The burial contexts identify the human remains removed from sites in Kern County, CA, as being Native American. Linguistic evidence indicates that this region of California was inhabited by Native American Yokut speakers. Consultation with a tribal representative of the Santa Rosa Indian Community of the Santa Rosa Rancheria, California, confirmed that these burial sites were within an area, documented by Yokut oral history, of continued habitation that include the Protohistoric and Historic Periods. Historical sources corroborate this oral history. Modern descendants of Yokut speakers are members of the Picayune Rancheria of the Chukchansi Indians of California; Santa Rosa Indian Community of the Santa Rosa Rancheria, California; Table Mountain Rancheria of California; Tule River Indian Tribe of the Tule River Reservation of California; and Tuolumne Band of Me-Wuk Indians of the Tuolumne Rancheria of California.

Officials of the Southwest Museum of the American Indian, Autry National Center have determined that, pursuant to 25 U.S.C. 3001 (9-10), the human remains described above represent the physical remains of 13 individuals of Native American ancestry. Officials of the Southwest Museum of the American Indian, Autry National Center also have determined that, pursuant to 25 U.S.C. 3001 (3)(A), the 955 objects described above are reasonably believed to have been placed with or near individual human remains at the time of death or later as part of the death rite or ceremony. Lastly, officials of the Southwest Museum of the American Indian, Autry National Center have determined that, pursuant to 25 U.S.C. 3001 (2), there is a relationship of shared group identity that can be reasonably traced between the Native American human remains and associated funerary objects and the Picayune Rancheria of the Chukchansi Indians of California; Santa Rosa Indian Community of the Santa Rosa Rancheria, California; Table Mountain Rancheria of California; Tule River Indian Tribe of the Tule River Reservation of California; and Tuolumne Band of Me-Wuk Indians of the Tuolumne Rancheria of California.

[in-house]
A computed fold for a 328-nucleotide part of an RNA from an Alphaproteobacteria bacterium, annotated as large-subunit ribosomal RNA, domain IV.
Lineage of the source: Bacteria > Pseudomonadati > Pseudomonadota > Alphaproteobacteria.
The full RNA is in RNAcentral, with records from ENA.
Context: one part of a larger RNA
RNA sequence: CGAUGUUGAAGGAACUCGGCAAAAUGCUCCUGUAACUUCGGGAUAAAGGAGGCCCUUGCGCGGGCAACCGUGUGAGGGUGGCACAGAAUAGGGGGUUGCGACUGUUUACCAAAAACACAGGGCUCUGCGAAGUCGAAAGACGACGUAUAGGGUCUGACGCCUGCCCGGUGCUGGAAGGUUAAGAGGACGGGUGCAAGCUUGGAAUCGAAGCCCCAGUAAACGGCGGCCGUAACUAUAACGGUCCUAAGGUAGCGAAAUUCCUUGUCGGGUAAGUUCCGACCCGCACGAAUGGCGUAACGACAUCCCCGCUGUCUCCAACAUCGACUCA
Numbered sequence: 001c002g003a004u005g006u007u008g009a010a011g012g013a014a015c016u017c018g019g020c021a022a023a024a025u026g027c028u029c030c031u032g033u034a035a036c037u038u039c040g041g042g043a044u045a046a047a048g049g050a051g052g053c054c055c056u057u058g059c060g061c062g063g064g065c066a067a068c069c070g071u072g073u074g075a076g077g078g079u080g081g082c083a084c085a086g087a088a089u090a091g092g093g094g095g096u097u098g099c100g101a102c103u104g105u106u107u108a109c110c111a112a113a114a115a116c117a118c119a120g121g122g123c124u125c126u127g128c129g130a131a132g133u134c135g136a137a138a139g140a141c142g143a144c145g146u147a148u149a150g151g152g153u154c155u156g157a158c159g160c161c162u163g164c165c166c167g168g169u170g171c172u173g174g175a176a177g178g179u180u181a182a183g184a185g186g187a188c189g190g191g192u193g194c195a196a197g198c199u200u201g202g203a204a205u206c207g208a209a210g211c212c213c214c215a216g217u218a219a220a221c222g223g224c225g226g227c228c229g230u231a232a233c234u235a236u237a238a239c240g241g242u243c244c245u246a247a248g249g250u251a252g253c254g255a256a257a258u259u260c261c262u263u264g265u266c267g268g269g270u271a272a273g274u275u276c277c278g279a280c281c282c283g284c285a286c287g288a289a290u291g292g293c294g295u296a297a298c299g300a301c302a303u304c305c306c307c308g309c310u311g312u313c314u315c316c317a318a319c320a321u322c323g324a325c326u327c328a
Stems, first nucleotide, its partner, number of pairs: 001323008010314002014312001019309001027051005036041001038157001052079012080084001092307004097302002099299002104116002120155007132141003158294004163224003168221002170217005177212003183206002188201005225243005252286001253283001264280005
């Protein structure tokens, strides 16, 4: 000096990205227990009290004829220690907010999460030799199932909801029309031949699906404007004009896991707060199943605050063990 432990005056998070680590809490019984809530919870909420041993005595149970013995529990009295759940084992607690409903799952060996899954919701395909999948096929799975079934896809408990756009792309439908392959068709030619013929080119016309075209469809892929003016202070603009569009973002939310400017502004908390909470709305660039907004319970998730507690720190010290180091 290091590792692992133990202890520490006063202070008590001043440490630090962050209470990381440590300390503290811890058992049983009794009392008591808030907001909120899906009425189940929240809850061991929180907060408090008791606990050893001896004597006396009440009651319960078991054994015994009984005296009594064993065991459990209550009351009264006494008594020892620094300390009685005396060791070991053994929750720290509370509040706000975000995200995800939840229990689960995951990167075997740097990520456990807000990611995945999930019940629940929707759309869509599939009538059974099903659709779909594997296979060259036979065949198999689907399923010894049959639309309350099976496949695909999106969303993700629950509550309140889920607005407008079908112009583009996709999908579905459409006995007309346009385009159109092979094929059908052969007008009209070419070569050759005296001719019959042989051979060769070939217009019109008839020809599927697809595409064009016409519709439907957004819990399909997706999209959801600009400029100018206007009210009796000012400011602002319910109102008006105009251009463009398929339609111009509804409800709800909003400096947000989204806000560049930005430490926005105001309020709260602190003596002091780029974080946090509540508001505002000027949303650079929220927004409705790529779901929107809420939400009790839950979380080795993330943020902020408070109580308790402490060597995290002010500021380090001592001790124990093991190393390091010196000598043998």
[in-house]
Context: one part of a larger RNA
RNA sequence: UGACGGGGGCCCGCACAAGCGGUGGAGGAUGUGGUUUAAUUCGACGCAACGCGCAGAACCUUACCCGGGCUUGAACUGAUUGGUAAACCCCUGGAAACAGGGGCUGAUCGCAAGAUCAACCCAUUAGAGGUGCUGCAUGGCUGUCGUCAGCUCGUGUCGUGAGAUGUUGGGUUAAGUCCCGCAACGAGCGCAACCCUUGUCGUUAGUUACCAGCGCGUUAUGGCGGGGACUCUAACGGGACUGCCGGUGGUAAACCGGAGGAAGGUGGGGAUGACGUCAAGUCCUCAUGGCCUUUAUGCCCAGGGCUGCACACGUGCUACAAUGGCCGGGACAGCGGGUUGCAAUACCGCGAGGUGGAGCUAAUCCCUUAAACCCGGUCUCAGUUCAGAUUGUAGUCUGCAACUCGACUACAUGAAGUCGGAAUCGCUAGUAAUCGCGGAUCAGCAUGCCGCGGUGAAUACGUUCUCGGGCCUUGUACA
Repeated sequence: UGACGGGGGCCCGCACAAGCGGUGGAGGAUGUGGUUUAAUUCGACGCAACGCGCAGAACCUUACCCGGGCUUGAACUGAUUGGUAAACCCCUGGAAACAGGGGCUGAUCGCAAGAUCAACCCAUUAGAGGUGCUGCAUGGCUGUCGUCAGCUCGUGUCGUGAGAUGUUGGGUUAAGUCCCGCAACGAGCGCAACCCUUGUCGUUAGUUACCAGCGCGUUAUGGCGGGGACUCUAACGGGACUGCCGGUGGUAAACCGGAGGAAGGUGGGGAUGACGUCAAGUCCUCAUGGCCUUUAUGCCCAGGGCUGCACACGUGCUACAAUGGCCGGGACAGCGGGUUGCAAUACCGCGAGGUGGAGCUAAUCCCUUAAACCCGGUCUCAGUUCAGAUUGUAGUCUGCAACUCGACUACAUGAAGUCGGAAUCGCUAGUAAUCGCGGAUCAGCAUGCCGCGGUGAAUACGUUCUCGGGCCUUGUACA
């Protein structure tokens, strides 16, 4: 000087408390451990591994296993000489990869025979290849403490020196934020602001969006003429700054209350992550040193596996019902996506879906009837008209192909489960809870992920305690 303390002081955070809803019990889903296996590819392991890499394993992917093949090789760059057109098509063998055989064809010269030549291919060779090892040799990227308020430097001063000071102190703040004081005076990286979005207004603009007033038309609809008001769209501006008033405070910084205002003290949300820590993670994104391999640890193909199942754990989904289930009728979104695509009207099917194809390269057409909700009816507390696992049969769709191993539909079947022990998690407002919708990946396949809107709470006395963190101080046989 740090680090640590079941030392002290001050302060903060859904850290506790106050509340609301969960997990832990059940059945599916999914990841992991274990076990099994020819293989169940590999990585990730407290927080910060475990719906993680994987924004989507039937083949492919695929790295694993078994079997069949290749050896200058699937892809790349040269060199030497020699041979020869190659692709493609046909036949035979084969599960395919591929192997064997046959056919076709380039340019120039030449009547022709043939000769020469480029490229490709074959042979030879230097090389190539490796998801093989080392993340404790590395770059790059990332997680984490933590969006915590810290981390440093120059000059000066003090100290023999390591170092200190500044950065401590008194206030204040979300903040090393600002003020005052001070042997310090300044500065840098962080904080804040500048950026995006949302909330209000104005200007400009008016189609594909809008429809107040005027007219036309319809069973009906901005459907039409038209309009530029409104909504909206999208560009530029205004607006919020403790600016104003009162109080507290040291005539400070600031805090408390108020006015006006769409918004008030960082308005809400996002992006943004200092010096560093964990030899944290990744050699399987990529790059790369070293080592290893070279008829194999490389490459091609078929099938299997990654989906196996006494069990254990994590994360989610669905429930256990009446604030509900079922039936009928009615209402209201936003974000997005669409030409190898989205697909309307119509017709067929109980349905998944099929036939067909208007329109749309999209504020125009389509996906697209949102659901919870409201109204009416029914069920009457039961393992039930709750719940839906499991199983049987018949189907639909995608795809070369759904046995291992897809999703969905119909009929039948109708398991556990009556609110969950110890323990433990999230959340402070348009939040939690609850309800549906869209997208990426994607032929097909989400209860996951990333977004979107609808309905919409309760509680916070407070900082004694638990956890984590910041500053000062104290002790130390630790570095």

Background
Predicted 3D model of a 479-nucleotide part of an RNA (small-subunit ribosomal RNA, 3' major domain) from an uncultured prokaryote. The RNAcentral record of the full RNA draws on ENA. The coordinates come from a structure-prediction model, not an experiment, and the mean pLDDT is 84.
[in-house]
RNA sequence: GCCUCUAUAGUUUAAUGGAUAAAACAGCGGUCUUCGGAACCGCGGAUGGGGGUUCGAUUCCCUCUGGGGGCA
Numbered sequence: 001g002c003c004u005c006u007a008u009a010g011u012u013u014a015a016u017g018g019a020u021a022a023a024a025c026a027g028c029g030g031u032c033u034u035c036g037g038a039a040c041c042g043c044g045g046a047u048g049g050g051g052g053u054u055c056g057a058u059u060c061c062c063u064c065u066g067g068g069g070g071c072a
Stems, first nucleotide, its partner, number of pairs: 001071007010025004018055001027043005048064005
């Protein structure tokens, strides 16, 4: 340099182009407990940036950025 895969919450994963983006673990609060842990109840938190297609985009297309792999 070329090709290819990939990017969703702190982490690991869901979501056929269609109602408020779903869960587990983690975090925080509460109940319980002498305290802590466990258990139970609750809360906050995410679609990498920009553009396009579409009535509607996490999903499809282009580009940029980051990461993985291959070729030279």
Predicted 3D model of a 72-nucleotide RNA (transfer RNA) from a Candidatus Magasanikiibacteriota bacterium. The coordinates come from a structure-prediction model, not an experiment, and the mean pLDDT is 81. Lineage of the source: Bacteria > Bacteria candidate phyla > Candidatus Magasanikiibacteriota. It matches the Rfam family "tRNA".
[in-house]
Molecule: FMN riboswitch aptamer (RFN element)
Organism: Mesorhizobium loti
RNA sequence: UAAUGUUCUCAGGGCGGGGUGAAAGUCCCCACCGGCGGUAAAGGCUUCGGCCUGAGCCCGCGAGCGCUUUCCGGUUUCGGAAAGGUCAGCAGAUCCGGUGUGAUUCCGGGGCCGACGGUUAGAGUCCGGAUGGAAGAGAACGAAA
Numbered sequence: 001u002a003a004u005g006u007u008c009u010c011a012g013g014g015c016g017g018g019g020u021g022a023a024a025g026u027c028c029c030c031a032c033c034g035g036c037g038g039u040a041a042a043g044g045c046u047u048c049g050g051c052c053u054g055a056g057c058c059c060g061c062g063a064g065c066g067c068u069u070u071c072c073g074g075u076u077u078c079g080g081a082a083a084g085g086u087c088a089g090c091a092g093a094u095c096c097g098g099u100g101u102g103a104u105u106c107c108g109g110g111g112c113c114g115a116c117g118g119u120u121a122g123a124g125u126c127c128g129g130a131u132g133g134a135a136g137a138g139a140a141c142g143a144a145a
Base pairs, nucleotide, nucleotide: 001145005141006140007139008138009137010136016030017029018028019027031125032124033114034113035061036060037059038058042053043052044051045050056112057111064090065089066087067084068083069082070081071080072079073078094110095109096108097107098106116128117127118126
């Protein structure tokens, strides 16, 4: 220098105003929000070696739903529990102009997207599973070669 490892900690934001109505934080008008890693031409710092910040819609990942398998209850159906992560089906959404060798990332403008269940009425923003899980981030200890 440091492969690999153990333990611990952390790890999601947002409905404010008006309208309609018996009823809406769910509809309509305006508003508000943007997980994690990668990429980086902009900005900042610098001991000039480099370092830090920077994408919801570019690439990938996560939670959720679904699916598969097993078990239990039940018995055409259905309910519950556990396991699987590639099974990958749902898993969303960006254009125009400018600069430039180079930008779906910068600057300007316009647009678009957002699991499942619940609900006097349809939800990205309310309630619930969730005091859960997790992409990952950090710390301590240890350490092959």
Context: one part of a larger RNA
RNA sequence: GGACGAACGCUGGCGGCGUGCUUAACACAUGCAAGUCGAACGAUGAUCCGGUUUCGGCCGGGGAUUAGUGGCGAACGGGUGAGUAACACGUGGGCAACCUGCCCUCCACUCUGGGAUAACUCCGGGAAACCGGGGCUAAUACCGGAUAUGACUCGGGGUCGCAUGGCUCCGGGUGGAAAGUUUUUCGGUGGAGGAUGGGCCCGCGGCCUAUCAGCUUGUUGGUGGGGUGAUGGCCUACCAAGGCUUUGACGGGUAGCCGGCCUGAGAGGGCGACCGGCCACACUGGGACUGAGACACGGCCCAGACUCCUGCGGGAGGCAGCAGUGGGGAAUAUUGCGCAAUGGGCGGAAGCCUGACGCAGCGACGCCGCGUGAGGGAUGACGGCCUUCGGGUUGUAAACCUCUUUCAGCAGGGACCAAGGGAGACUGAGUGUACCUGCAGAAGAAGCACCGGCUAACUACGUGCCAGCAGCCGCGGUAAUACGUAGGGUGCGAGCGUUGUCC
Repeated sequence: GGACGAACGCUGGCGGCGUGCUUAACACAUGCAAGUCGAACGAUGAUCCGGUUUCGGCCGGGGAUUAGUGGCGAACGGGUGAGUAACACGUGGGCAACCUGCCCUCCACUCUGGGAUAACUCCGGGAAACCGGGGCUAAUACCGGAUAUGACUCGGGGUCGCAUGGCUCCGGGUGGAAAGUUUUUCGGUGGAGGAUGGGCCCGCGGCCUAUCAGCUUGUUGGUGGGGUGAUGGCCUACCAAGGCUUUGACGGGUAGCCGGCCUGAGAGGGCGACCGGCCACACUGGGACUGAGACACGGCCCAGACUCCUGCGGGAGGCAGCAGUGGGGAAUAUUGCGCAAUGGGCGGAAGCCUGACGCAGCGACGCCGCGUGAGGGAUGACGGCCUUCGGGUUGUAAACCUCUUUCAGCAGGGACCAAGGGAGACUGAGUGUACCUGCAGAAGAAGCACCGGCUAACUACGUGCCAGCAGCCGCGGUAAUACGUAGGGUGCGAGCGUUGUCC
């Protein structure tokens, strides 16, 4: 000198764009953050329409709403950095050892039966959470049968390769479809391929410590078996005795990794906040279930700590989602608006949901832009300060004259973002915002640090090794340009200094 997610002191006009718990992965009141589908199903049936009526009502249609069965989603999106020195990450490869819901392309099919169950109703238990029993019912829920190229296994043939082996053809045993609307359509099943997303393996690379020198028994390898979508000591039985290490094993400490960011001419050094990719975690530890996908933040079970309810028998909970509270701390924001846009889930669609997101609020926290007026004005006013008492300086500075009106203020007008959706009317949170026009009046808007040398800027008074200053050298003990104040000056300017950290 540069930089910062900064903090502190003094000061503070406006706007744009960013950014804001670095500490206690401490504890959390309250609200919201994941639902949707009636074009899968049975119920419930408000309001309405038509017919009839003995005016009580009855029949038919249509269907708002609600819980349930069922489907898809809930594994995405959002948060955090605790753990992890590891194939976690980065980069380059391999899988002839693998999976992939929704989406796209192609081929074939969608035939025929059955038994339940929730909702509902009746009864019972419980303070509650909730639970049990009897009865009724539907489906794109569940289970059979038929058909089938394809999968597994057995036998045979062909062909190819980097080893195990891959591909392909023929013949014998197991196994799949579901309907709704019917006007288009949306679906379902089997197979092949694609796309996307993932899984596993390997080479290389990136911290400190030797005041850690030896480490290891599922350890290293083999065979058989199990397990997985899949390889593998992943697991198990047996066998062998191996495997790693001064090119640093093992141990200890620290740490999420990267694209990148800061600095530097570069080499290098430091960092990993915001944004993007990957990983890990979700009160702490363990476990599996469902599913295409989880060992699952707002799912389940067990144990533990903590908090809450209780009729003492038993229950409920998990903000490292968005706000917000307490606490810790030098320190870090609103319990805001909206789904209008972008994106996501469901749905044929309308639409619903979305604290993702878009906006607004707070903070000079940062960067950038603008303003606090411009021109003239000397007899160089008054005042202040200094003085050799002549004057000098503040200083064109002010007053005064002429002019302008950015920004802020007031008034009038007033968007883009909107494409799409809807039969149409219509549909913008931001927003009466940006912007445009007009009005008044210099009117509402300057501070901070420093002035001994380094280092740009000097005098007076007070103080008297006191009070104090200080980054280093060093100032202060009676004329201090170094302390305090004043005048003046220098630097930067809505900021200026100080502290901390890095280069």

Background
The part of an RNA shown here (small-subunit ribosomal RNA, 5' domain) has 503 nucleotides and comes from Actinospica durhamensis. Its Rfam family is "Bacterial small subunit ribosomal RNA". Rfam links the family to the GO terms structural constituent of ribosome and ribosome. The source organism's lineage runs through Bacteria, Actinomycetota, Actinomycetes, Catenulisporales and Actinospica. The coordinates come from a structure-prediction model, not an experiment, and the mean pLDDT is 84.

Representatives of any other Indian tribe that believes itself to be culturally affiliated with the human remains and associated funerary objects should contact Steven Karr, Ph.D., Ahmanson Curator of History and Culture and Interim Executive Director, 234 Museum Drive, Los Angeles, CA 90065, telephone (323) 221-2164, extension 241, or LaLena Lewark, Senior NAGPRA Coordinator, Autry National Center, 4700 Western Heritage Way, Los Angeles, CA 90027, telephone (323) 667-2000, extension 220, before April 6, 2009. Repatriation of the human remains and associated funerary objects to the Santa Rosa Indian Community of the Santa Rosa Rancheria, California may proceed after that date if no additional claimants come forward.

The Southwest Museum of the American Indian, Autry National Center is responsible for notifying the Picayune Rancheria of the Chukchansi Indians of California; Santa Rosa Indian Community of the Santa Rosa Rancheria, California; Table Mountain Rancheria of California; Tule River Indian Tribe of the Tule River Reservation of California; and Tuolumne Band of Me-Wuk Indians of the Tuolumne Rancheria of California that this notice has been published.

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Dated: February 13, 2009.

Sangita Chari,

Acting Manager, National NAGPRA Program.

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[FR Doc. E9-4675 Filed 3-4-09; 8:45 am]